Engine Control Units Explained

Engine Control Units Explained

10th Nov 2016

The engine control unit (ECU) is a key component in modern-day automobiles. Although small it size, it performs a wide variety of tasks, many of which are critical to the vehicle's function. The ECU controls multiple "actuators" on the engine, allowing for optimal performance. It performs these tasks by reading values from a series of sensors within the engine. Using this data, it automatically adjusts the engine for optimal performance.

Of course, ECUs are relatively new in the world of automobiles. Before they were invented, tasks such as air-fuel ratio, ignition timing, and idle speed were governed by mechanical and pneumatic means. This wasn't exactly accurate, nor did it produce accurate results, which led some automakers to begin working on an alternative; thus, ECUs were born. Today, ECUs are found in just about every modern-day car, truck and automobile.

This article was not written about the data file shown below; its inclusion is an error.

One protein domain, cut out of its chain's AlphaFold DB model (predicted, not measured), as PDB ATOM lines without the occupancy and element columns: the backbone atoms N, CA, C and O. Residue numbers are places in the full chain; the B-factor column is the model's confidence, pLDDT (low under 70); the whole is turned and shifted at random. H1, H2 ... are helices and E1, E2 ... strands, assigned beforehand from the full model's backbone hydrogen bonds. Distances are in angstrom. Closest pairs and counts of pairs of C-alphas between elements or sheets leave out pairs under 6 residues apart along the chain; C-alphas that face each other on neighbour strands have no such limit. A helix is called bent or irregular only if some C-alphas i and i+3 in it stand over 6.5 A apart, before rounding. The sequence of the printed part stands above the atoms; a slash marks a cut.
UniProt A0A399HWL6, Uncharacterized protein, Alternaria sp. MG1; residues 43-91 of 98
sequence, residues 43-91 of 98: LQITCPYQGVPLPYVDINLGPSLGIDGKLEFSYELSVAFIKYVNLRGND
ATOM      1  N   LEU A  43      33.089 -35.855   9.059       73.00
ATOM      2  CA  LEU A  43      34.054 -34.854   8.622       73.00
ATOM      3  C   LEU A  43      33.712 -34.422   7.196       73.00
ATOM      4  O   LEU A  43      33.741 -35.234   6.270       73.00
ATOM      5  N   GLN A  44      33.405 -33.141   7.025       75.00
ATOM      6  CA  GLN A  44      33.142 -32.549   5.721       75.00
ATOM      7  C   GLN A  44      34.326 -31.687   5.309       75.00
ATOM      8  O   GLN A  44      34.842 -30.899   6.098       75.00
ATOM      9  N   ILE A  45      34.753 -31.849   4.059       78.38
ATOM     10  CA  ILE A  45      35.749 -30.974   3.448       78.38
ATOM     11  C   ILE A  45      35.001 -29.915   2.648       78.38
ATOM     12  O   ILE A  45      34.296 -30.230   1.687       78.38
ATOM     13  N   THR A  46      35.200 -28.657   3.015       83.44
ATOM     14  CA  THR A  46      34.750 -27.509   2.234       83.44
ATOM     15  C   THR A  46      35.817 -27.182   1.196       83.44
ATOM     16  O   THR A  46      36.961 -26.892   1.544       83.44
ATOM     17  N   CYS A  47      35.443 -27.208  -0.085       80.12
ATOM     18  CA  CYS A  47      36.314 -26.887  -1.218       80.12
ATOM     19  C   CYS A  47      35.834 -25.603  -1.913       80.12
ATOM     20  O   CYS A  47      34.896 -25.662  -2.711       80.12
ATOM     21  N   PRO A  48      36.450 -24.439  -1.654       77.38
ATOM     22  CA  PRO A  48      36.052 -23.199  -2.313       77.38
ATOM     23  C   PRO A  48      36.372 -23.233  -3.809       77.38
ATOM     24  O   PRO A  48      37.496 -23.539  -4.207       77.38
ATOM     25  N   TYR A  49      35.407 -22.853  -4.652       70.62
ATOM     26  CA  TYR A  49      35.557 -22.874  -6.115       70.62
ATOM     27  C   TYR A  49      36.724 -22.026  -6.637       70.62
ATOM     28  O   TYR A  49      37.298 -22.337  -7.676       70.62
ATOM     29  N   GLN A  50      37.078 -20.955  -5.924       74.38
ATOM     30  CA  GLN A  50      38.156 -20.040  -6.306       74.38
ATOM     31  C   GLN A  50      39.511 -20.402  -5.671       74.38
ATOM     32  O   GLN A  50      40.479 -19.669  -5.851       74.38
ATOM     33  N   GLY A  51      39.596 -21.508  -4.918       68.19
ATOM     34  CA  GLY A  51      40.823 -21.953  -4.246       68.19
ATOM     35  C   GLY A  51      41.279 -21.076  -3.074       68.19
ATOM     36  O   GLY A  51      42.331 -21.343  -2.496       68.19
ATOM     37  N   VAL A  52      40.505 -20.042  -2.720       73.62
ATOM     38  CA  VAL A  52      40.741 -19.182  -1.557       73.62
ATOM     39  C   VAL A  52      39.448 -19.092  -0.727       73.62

Air/Fuel Ratio

One of the many functions of the ECU is governing the ratio of air to fuel. The ECU determines how much fuel to inject based on the amount of oxygen it detects. Efficient engine performance relies heavily on this ratio. If there's too much air and not enough fuel, or vise-versa, it may cause inefficient cylinder firings; thus, lowering your vehicle's performance and/or hurting its fuel efficiency.

Idle Speed

The ECU also controls the speed at which the vehicle idles. This function is programmed directly into the ECU. The crankshaft position monitors the engine's RPM, and a throttle stop or idle air bypass control stepper motor controls the idle speed. Engines need enough speed to continue running at idle, but if they have too much it may burn an unnecessary amount of fuel.

Variable Valve Timing

A third function of the ECU is to control the variable valve timing. Granted, this isn't a feature included in all engines. But if your engine uses variable valve timing, the ECU will likely control the time in the engine's cycle when its valves open and close. Normally, the ECU opens valves sooner at high speeds and more slowly at low speeds. This allows for optimal flow of air for increased power and fuel efficiency.

These are just a few of the key tasks performed by the ECU. If your vehicle's ECU is broken or otherwise not working properly, you should have it replaced ASAP. Hopefully, this gives you a better understanding of the ECU and how it works.